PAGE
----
# Demand and Elasticity (PowerPoint)

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```					               Demand Curves
• Deriving Demand Curves from Indifference
Curves
• Law of Demand
• Ceteris Paribus Assumption
• Shifts in Demand Curves
– A Change in Demand
• Movements along a Demand Curve
– A Change in Quantity Demanded
• Elasticity
– Price
– Income
– Cross Price
• Market Demand Curves
• Consumer Surplus
Deriving a Demand Curve

Price Consumption Curve
(or Price Expansion Path)

E*

E3   E4
E1        E2

Good X
We can show the effects of changing prices on the
consumption of good X (and also Y). We can trace
the consumption path as shown above. The Price
Consumption Curve is consistent with a Demand
Curve for various Prices
Demand Curves
Price
of X
E
E1

E2

E3
E4

D
Quantity of X
Shifts and Movements
in Demand Curves
Price
of Good X

P1      A         C

P2           B

D2
D1
Quantity of X
Q1   Q 2 Q 2’
• What is A to B?
• What is A to C?
• What causes each?
Elasticity: Measuring
Consumer Responses to
Change
• Elasticity is a means of measuring consumer
response to changes in relevant variables.
We focus on elasticity measures which give
information about the response of demand to
changes.
• The formulation of elasticity is a unitless
measure. We calculate it as the ratio of
proportions.
• Price Elasticity of Demand is:
 D  %Qd %P
Elasticity of Demand

• Elasticity is the Percentage Change in
Quantity Demanded divided by the
Percentage Change in Price
• In use we can calculate this is two different
forms:
• Arc Elasticity--the response of demand over
a range of prices. The basic formula is
adapted to consider the two price-quantity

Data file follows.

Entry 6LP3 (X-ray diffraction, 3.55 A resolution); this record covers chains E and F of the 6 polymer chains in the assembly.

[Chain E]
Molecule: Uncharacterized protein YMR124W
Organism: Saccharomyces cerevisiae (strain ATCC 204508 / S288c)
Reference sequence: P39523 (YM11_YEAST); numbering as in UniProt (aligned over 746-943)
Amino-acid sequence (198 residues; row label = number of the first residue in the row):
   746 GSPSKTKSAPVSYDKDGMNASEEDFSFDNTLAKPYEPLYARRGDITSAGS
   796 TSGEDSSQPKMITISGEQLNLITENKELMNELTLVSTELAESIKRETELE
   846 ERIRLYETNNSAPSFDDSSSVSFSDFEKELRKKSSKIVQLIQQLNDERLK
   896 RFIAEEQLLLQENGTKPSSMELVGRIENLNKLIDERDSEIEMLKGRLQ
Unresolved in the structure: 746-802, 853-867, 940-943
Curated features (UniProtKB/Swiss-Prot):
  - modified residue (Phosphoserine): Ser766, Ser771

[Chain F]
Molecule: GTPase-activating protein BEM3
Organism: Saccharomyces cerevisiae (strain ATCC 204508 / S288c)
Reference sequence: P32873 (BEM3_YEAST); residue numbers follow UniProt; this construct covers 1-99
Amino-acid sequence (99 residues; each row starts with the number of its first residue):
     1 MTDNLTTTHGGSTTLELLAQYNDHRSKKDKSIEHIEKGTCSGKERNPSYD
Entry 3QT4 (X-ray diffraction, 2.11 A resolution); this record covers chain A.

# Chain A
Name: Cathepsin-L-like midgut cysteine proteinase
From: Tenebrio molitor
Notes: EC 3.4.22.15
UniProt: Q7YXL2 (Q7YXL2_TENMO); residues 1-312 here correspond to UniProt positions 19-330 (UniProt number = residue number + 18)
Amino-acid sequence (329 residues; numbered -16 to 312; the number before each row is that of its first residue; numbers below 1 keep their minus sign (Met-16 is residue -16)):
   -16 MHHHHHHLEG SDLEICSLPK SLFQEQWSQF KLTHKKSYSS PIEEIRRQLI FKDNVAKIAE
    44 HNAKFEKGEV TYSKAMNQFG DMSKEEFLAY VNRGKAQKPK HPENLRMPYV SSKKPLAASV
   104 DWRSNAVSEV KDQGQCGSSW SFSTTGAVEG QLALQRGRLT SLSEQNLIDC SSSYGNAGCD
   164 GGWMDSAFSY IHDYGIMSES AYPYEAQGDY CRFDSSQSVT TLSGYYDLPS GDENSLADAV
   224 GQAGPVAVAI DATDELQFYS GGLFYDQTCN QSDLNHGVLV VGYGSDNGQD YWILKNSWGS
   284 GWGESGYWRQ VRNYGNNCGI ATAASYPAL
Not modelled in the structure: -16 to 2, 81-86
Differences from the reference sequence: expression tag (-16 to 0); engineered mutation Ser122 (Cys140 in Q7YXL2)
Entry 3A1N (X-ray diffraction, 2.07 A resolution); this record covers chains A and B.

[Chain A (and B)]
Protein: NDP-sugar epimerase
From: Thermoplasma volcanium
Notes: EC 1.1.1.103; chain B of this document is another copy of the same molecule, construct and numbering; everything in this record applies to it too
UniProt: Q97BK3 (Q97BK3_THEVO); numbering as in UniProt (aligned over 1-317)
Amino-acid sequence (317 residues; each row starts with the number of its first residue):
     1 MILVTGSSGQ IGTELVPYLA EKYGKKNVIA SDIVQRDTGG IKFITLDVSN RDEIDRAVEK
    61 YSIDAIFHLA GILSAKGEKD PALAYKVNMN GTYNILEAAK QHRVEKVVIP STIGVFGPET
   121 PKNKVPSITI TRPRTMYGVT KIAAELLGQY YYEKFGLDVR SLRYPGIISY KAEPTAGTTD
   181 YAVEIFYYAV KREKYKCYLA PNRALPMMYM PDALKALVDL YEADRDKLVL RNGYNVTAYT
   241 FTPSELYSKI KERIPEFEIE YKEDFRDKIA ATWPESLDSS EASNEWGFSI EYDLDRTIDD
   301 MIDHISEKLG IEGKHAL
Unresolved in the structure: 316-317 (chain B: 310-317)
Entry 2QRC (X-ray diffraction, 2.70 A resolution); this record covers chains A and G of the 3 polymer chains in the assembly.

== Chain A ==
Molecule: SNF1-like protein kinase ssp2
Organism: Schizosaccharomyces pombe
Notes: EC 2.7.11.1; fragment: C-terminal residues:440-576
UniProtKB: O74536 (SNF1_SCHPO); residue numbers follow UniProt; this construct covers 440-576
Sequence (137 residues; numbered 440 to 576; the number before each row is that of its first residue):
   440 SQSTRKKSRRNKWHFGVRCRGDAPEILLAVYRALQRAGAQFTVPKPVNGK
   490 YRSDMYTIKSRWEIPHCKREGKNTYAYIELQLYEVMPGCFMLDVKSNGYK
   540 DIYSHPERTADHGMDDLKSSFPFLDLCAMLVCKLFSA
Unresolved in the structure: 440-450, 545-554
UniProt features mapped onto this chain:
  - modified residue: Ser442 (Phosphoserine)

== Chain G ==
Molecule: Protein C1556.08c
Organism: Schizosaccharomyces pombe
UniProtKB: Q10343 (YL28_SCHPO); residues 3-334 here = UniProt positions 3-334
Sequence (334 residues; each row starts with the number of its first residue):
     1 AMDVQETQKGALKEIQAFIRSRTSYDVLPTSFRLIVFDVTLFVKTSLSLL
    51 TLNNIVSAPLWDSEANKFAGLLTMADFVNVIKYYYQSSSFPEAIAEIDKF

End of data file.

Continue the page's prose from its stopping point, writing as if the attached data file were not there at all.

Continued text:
combinations. This is called the mid-point
formula.
Q1 Q2
Q1  Q 2     
d   
             
2
P P
1    2
P  P2
1
2
Elasticity of Demand

• Point Price Elasticity--This second form is
based upon the response to changes in (and
around) a single price-quantity combination.
• This is calculated from rearranging the basic
elasticity formula:
 Q   P 
d      
Q 
 P   
•The first part is the slope of the demand function
(i.e., Q=a+bP, this is b). The second is simply the
price and quantity.
Elasticity of Demand:
An Example
• Consider the following example:
• Q = 100 - 4P
• For this demand function, find the elasticity of
demand at:
– P= 10
– P= 20
– between P= 10 and 20
Elasticity Relationships
Price
of Good X

P1     A

P2         B

D1
Quantity of X
Q1   Q2
Elasticity Relationships
Price
of Good X
the value of elasticity along
a (linear) demand curve?
E
P

D1
Quantity of X
Q
Elasticity Relationships
Price
of Good X

How does elasticity
vary as we change
price (and Q)?
P
E

D1
Revenue                     Quantity of X
Q

Total Revenue

Quantity of X
Elasticity and Pricing

• How can the elasticity value be used to help
in setting the appropriate price?
• Firms wishing to maximize profit determine
price by producing the output where MR=MC
• The relationship between MR and Price is
determined by the expression
• MR = P(1 + 1/)
• Thus, we can just substitute MC for MR or
• MC = P(1 + 1/)
Other Demand Elasticity
Measures
• Income Elasticity
– Formula
– Use of income elasticity to classify goods
• Cross Price Elasticity
– Formula
– Use of cross elasticity to classify goods

%Qd                               % Q    x
I                            xy             d
%I                                % Py
Using Price Elasticity
• How can this information be used?
• Help determine what will happen based upon a
given change in the price of a good
• Useful in knowing about the effects of other
events (e.g., macroeconomic factors) on
demand in a market [Income elasticity would
be useful here, too]
• Pricing relationships
• What are the determinants of price elasticity?
– Degree of necessity
– proportion of budget spent on good [relation to income]
– ability to find suitable substitutes
• Relationship between these ideas and the
demand function

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 views: 7 posted: 2/9/2012 language: English pages: 14